Sunday, November 21, 2010

Abbas Says No Talks Without Jerusalem Building Freeze

November 21, 2010,

Alaa Shahine

Nov. 21 (Bloomberg) -- Palestinian Authority President Mahmoud Abbas said he will reject any U.S. proposal seeking to resume peace talks with Israel if it doesn’t include a freeze on Jewish settlement construction in east Jerusalem.

“If it doesn’t include Jerusalem of course we will reject it,” Abbas told reporters in Cairo today after meeting Egyptian President Hosni Mubarak. The Palestinians want east Jerusalem to be the capital of a future state.

President Barack Obama’s administration has proposed that Israel freeze West Bank settlement construction for 90 days in exchange for 20 warplanes and a U.S. pledge to veto any attempt in the United Nations to impose a peace agreement, according to diplomats familiar with the deal.

The U.S. has been trying to coax the sides back to talks since they stalled when a 10-month partial Israeli freeze on settlement building expired on Sept. 26. If Israel and the Palestinians accept the plan, it will keep alive President Barack Obama’s effort to prod the two sides toward a comprehensive peace agreement.

Abbas said that he hasn’t received any U.S. proposal for renewing talks, though he expects this to happen “any moment.” Israeli Prime Minister Benjamin Netanyahu said on Nov. 18 he was confident that his cabinet will accept the U.S. plan.

“We have seven options, first of which is direct talks and we need to let this option run its course, and if we fail the other options will come one after another,” Abbas said. He didn’t disclose the other options.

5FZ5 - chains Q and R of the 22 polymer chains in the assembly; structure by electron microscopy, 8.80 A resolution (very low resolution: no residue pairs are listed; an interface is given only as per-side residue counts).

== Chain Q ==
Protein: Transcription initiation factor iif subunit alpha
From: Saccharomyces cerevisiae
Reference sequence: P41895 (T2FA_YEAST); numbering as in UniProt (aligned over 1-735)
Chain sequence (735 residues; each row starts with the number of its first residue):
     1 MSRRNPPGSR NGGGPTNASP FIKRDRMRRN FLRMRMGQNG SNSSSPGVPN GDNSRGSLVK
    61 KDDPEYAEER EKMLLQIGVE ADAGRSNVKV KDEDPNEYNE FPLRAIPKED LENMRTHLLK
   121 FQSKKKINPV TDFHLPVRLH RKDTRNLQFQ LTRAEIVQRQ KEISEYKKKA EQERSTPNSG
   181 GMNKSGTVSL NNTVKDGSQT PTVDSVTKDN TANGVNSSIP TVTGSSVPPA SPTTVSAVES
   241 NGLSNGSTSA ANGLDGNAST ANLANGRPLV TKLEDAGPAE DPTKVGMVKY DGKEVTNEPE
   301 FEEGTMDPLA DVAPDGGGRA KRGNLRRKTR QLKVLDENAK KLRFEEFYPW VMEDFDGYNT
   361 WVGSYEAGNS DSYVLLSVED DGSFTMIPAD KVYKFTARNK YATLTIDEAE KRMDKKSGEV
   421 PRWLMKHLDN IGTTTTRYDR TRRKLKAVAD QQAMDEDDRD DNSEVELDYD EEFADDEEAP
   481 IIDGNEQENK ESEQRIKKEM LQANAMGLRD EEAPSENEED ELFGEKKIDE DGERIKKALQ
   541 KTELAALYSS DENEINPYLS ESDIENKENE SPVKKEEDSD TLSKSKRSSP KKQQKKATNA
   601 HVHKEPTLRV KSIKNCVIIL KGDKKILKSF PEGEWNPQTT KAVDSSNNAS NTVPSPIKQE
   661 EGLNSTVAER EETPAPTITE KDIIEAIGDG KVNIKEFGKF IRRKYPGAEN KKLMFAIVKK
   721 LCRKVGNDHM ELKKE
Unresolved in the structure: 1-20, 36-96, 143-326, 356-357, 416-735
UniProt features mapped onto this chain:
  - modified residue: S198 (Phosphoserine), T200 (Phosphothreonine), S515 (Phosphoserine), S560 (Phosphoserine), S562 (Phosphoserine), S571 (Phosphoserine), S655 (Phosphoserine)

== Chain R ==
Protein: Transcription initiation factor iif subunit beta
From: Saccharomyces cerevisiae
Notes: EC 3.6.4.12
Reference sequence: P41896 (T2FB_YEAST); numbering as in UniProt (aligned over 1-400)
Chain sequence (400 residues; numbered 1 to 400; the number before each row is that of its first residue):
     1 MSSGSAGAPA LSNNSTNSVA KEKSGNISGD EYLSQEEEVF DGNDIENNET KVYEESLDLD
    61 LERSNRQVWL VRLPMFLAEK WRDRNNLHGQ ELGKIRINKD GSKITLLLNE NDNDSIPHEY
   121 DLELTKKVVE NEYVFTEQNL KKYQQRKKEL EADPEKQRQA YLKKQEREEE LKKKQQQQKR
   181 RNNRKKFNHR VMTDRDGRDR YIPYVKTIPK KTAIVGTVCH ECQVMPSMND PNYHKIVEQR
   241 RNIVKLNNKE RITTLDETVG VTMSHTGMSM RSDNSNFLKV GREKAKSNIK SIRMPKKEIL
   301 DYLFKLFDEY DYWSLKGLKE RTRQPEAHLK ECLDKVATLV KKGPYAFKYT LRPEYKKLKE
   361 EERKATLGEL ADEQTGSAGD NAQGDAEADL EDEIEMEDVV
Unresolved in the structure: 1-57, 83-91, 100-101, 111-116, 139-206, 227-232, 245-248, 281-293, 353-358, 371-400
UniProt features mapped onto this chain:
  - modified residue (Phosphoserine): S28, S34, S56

Netanyahu and Abbas agreed in September to try to reach an agreement on the framework for a comprehensive peace accord within a year. All the issues at the heart of the conflict would be on the table, including the borders of a future Palestinian state, security arrangements for Israel, the status of Jerusalem and the right of return for Palestinian refugees.

At least 5,000 West Bank settlers rallied outside Netanyahu’s office building in Jerusalem today to demand that the government rejects the U.S. proposal for another construction freeze, police spokesman Micky Rosenfeld said in a phone interview.

Many Israeli schools in the West Bank suspended classes so that students could attend the rally, said Naftali Bennett, director-general of the Yesha Council, which represents about 300,000 settlers in the West Bank.

“If the government goes ahead with this proposal instead of standing tall and resisting American pressure, it’s nothing less than a national disgrace,” Bennett said in a phone call.

Israel has built about 120 settlements in the territory since the late 1960s. Another 100 smaller settlements, which the government calls outposts, were built during the past decade.

About 500,000 Jews have moved to the West Bank and east Jerusalem since Israel took over the areas in the 1967 conflict. The UN says the settlements are illegal, and the International Committee of the Red Cross says they breach the Fourth Geneva Convention governing actions on occupied territory. Obama has said the settlements aren’t legitimate.

Israel says settlements don’t fall under the convention because the territory wasn’t recognized as belonging to anyone before the 1967 war, in which Israel prevailed, and therefore isn’t occupied.

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